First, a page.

This music, either on record  or "live" in performance, is insistent, demanding on both listeners and performers, and quite exhilarating.  Damion Reid's playing is exceptional, made more so by the fact that bassist Matt Brewer equally impressive bass does not always supplant the drums as timekeeper. Yet, the music rarely stops moving forward; one has to believe that is Steve Lehman's vision, to continually move and change, like a strong river current that is always changing shape but never losing sight of its ultimate destination.  To find out more, go to or to  For ticket information and availability, go to or call 203-785-0468.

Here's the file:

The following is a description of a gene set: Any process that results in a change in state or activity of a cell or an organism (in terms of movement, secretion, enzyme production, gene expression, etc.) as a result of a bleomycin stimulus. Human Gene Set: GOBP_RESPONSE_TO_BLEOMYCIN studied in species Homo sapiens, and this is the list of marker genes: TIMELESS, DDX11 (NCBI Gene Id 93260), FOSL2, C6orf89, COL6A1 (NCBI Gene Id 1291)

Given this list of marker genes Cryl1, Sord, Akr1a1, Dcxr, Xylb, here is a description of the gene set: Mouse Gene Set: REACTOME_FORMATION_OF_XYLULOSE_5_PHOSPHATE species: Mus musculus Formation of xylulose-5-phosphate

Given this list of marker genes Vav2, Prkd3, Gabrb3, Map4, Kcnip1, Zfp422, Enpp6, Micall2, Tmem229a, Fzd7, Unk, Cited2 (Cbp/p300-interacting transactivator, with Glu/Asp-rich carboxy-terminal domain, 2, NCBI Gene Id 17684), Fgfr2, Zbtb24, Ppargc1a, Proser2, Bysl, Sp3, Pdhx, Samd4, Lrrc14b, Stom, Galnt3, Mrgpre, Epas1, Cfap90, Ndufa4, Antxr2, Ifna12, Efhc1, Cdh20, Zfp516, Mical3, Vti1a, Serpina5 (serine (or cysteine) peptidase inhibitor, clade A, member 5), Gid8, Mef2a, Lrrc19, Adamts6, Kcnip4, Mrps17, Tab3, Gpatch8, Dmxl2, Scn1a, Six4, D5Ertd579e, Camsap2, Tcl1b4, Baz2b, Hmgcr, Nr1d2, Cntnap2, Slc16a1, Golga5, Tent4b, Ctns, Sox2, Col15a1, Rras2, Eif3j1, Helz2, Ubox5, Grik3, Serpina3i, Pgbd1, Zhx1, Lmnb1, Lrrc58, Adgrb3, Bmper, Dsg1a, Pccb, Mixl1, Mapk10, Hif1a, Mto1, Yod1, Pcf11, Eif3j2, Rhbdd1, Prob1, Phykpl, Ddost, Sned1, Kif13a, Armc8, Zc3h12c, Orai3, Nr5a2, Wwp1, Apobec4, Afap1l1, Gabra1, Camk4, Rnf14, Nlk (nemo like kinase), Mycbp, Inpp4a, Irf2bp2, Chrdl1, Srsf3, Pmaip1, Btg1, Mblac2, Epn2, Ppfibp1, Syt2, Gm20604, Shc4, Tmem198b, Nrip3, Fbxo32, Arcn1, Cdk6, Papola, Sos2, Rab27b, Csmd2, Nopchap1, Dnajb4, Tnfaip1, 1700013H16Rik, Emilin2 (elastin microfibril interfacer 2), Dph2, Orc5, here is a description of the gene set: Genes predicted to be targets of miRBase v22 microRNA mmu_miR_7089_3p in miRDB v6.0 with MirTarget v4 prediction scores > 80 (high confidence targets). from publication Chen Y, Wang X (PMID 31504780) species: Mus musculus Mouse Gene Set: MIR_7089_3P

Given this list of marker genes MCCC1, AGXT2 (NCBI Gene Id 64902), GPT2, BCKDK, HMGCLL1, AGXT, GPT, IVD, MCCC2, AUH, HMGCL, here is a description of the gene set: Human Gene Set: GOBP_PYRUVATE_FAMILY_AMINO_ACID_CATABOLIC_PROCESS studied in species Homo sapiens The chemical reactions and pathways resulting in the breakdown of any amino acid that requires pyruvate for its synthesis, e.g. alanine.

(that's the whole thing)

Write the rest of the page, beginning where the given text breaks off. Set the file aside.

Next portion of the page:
The cover of the self-released 2-CD set from the David Bindman Ensemble  is the first clue to the musical experience the listener will enjoy on "Sunset Park Polyphony."  The brilliance of the sun draws you in to the center of the painting; yet, one should also notice that there are no dark shadows or ominous clouds.  Don't expect "new-age" noodling from saxophonist/composer Bindman (Wesleyan class of 1985, M.A. 1987) but an intense yet finely shaded group of pieces that illustrate his interest in African music and the exploratory jazz work of Bill Dixon and Bill Barron.  The rhythm section features fellow Wesleyan travelers royal hartigan (drums, percussion) and Wes Brown (bass), both of whom he has continued to play with over the quarter-century since graduation.  Pianist Art Hirahara, a native of the San Francisco Bay Area who moved to New York City nearly a decade ago, is a welcome voice in this music as he creates many different colors and never sounds intrusive.  Trombonist Reut Regev, who has worked with Anthony Braxton, Taylor Ho Bynum and Metropolitan Klezmer, adds burr and bite to the mix while the declamatory trumpet of Frank London (The Klezmatics) is a fine foil to the rounder tones of the saxophone.